MANILA, Philippines – ‘Day one at the Convenience Store, here goes nothing’. These nine words are all the exposition readers need to kick off The Convenience Store, an ongoing original series that is fast becoming an internet favorite. The series revolves around Eddie, a hapless writer left to his own devices at his banal day-job in a convenience store.
“I think of Eddie as a regular young person who has discovered a dream, but hasn’t yet discovered how to reach it,” shares Hengtee Lim, creator of The Convenience Store. “He’s stuck in a kind of purgatory and trying to make the best of it.”
A Look Inside The Convenience Store
Since its launch, the story has become a reader-favorite on Twitter and Everyst, a social fiction app. Everyst presents stories that are told through tweets written by the characters themselves, allowing readers to enjoy fictional pieces that are uniquely character-driven. The Convenience Store is one of the leading stories on the app today.
The Convenience Store is a series inspired by Lim’s experiences working in retail. “I thought a convenience store location would be funny and relatable. I was surprised by the things I saw and experienced while on the other side of the customer service experience.”
Yet even then, the continuous development of the series is not without its limitations. “My own retail experience only covered enough material for the first couple of episodes, so the creative process now involves asking a lot of ‘what if’ questions and following them to see if they’re funny.”
Telling Stories Through Social Fiction
Because stories on Everyst are delivered straight to the audience, many readers have begun to communicate with the cast from The Convenience Store through Twitter. This is what makes social fiction truly unique: not only can audiences easily digest a single series, but they are now empowered with a way to interact with their favorite characters on a very personal level.
Lim seems to enjoy leaving interactions at the hands of his characters, sharing, “I leave that with Eddie, Trevor, and Shifty. They seem to have it covered without issue. Our readers are a good group who help give Eddie’s jokes a new dimension by riffing on them- this makes it so easy.” But anyone familiar with the tone of the stories are pretty sure it’s him!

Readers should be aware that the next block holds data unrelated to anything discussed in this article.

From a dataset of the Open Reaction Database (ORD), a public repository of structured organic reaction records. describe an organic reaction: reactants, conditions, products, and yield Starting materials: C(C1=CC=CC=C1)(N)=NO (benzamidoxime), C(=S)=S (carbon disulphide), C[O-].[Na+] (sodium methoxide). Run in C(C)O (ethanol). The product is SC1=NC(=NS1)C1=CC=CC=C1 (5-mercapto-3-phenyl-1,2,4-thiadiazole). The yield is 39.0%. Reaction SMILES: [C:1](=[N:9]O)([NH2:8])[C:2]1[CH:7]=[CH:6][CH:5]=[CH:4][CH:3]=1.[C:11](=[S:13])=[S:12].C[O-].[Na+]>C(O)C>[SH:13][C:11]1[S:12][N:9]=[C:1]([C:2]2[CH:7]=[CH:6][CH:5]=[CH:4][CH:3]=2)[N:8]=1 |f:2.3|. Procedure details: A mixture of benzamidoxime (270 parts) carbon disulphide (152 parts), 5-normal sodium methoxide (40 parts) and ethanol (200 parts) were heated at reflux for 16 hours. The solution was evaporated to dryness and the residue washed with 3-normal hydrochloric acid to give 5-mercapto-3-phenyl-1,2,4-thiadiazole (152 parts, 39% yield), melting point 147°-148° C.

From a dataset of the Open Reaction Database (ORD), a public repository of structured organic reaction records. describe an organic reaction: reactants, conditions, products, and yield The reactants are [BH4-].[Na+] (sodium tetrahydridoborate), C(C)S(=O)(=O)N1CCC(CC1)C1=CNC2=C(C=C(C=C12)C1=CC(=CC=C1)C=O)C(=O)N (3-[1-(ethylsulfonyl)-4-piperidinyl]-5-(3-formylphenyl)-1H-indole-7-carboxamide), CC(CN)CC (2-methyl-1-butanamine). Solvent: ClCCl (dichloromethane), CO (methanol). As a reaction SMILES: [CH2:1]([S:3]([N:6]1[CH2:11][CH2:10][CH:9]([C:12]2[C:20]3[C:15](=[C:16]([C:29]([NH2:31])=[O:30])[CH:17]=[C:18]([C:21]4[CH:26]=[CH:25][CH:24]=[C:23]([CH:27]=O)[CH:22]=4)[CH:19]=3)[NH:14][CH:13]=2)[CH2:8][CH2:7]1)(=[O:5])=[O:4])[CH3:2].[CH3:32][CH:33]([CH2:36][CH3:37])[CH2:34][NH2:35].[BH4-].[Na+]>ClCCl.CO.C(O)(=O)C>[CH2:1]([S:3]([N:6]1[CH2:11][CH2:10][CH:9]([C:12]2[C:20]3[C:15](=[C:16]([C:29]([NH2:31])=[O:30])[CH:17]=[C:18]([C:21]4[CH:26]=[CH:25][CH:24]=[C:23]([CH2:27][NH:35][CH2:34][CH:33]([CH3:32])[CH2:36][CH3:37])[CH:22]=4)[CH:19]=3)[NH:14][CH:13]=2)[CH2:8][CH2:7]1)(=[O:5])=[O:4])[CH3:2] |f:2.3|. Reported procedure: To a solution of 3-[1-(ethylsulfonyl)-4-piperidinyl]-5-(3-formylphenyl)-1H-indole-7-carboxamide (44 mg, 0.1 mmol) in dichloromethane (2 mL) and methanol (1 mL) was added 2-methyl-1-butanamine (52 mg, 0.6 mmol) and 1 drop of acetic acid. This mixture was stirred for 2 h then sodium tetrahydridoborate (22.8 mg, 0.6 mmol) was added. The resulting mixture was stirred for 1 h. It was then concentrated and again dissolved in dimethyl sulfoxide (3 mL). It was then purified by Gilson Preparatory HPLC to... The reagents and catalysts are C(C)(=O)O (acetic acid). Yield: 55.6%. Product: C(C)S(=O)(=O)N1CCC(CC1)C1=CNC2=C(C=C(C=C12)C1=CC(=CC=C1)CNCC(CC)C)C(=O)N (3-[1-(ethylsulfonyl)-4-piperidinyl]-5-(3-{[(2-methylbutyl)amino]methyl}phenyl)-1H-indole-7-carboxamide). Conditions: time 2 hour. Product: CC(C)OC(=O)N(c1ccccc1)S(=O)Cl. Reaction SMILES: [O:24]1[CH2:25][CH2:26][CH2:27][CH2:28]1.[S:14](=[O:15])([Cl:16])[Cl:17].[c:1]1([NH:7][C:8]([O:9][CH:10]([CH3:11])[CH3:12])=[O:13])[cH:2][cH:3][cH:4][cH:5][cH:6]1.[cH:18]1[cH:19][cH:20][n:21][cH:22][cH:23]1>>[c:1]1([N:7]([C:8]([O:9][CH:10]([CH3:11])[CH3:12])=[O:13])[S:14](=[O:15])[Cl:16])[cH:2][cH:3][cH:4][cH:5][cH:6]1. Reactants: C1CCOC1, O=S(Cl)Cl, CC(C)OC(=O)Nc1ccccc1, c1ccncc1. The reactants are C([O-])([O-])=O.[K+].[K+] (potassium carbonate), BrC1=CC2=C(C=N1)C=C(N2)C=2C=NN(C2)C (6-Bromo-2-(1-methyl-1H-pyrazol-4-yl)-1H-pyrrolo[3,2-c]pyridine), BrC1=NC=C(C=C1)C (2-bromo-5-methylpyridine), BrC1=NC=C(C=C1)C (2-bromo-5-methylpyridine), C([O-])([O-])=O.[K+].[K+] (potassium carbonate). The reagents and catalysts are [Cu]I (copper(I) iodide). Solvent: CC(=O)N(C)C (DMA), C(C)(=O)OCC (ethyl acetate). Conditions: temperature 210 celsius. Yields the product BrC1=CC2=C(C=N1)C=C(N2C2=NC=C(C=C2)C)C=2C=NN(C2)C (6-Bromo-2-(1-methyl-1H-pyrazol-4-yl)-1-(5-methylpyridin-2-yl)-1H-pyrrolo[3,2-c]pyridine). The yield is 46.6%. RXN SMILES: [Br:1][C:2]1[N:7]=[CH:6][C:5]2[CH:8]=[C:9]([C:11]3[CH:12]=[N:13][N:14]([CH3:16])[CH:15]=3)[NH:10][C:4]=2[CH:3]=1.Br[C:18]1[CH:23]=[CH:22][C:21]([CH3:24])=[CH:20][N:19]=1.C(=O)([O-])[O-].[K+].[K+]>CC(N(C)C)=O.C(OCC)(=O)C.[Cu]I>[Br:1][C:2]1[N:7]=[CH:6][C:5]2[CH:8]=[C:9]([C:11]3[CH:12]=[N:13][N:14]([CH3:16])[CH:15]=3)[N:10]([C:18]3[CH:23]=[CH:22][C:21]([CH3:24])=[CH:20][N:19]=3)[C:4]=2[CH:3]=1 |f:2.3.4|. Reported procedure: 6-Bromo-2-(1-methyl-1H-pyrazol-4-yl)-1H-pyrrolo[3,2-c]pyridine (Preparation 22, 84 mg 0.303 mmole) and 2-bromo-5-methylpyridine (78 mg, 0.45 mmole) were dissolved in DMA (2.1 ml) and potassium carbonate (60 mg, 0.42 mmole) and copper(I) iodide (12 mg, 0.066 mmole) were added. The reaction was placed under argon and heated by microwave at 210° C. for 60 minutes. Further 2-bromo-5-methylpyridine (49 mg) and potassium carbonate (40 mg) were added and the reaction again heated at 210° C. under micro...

With this unique approach to storytelling, Everyst has empowered young writers such as Hengtee Lim with a platform to tell exciting and interactive stories. “Compared to traditional fiction, it’s new and it’s different. We’re still learning how to do it as we go; this makes it flexible, fun, and challenging, in equal parts.”
New Artist on The Convenience Store
With so much attention coming to Eddie’s world, the team began to introduce new artists to its burgeoning roster of talent. Local artist, Bapogichi is one of the newest additions to the Everyst creative team, working alongside Hengtee Lim, who’ll begin taking The Convenience Store’s art in a new, more polished direction.
Bapogichi’s love for illustrating began at kindergarten. Over the years, they continued to foster their craft as an illustrator and soon found an audience online through social media sites such as Tumblr. Unfortunately, due to pressure, Bapogichi abandoned their love for art in favor of a medical career.
“I thought being a doctor was what I wanted, but that eventually I decided to quit to do art full-time,” shares Bapogichi.
Since their transition to a full-time artist, Bapogichi has become one of the most prolific young illustrators on Twitter in the Philippines. The recognition enabled them to begin work on Everyst and soon joined The Convenience Store’s creative team.
“Everyst gives readers a very unique storytelling method. It’s fun, and less pressure on the artist,” says Bapogichi. “Since there’s a growing demographic of young, nerdy adults in the workplace, I think series like The Convenience Store represents people today quite nicely. It’s relatable!”
Eddie & The Future of Everyst
Upon the debut of The Convenience Store, Eddie has become one of the most popular characters on Everyst that also exist on Twitter. His popularity was evident by the turnout of fans at a number of local comic and anime conventions.
“It’s surprising, to be honest,” shares Hengtee Lim. “I want to think that Eddie is relatable to all of us: we’re trying to reach for what we want and trying to make the most of what we’ve got. Life isn’t easy, but you take the good when it’s there and you keep dreaming.”
This is why so many readers follow Eddie and his everyday misadventures. There’s an Eddie inside each and every one of us who has tasted victory and defeat and lived to laugh about it. Any emotion we’ve felt is easily channeled through his experiences. Combined with the way Filipino audiences passionately connect with characters, it won’t be long before Eddie and his gang of misfits become synonymous with Filipinos coming of age at the end of the aughts.